5 Common Types of Home Loans
While there are many kinds of mortgages available, the five most common types include conventional mortgages, FHA loans, VA loans, USDA loans and Jumbo loans. Let’s explore the pros and cons of each of these options.
1. Conventional Mortgages
Remember ol’ Fran and Fred? I told you they’d be important!
A conventional mortgage is a home loan that meets the requirements set forth by Frannie Mae and Freddie Mac. These requirements include:
- Down payments of at least 3% based on income and home type
- Private Mortgage Insurance (PMI) for down payments less than 20%
- A credit score of at least 620
- A debt-to-income ratio of 50% or lower
- A loan amount of $647,200 for single-family homes in 2022 in most of the U.S.
There are fine-print details and rare exceptions to most of these rules, so be sure to check with your mortgage lender for any need-to-know specificities.
2. FHA Loans
FHA loans are mortgages insured by the Federal Housing Administration. In general, these loans are easier to qualify for than conventional loans.
A few of the other perks you can expect with an FHA loan include:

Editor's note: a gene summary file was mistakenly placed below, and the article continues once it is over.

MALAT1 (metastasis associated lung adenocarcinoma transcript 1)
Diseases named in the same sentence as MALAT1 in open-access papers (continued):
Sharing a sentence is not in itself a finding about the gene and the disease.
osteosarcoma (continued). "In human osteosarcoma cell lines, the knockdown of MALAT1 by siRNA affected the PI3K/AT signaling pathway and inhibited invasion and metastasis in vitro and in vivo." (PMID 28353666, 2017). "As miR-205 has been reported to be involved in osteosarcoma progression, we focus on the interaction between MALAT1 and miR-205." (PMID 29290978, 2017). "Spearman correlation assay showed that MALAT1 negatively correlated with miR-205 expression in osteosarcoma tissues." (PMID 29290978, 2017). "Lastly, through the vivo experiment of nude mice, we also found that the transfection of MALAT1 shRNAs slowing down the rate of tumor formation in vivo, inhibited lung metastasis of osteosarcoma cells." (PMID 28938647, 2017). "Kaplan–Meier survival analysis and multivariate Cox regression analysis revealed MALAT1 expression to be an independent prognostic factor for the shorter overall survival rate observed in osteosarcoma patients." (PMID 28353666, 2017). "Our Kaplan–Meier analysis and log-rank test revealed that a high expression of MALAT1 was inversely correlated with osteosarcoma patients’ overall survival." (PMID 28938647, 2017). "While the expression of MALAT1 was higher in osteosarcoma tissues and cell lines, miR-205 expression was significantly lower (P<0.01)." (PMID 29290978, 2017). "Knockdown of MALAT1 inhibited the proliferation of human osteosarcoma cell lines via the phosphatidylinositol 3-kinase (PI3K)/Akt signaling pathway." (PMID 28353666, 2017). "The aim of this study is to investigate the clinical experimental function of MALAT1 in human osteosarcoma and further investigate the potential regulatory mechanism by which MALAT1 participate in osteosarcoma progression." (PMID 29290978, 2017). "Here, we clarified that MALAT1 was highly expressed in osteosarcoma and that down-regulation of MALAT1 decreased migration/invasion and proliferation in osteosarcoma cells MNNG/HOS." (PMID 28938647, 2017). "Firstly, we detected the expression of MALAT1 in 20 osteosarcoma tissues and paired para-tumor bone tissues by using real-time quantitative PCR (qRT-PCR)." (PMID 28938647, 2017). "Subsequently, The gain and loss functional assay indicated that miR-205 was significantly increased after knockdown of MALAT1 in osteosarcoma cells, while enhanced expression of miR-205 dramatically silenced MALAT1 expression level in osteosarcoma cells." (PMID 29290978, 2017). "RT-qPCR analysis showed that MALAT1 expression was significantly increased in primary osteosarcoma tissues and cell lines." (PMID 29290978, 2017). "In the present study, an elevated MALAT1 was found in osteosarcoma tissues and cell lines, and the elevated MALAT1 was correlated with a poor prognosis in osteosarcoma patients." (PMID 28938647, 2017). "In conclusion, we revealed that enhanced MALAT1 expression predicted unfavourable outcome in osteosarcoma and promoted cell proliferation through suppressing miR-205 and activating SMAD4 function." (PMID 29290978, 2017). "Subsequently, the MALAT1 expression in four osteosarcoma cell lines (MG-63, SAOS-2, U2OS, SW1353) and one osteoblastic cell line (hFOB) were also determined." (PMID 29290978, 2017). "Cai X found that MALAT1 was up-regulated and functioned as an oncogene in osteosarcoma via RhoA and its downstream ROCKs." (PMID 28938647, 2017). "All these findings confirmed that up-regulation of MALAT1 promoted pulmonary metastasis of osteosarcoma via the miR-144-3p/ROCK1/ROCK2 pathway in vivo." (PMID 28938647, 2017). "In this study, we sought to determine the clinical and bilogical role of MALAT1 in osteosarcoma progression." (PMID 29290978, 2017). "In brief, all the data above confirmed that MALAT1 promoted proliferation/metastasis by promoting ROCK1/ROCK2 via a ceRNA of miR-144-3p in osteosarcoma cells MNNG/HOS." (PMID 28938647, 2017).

- Lower down payments
- Lower closing costs
- Easier qualifying
However, you can only use an FHA loan if you’re purchasing your own home and the property has four or less units. While there isn’t PMI attached to these loans, you should expect a Mortgage Insurance Premium (MIP). While private insurance can be canceled once you own a certain percentage of the home, MIP is there to stay for the entirety of the loan period.
3. VA Loans
Next up: VA loans. These mortgages are issued through private lenders but backed by the U.S. Department of Veteran Affairs.
They offer little to no down payments and lax mortgage insurance requirements. VA loans can be used to purchase a home, build a home or even make improvements to an existing home.
The catch is that VA loans are specifically for veterans, active service members and/or their surviving spouses. If you or your partner spent time enlisted, you very well may qualify for this excellent mortgage option.
4. USDA Loans
USDA loans are a great mortgage option for those interested in a quieter life. These loans are backed by the U.S. Department of Agriculture and specifically designed to encourage people living in rural areas (or moving to rural areas) to buy homes. Sometimes you’ll find eligible homes in suburbs as well.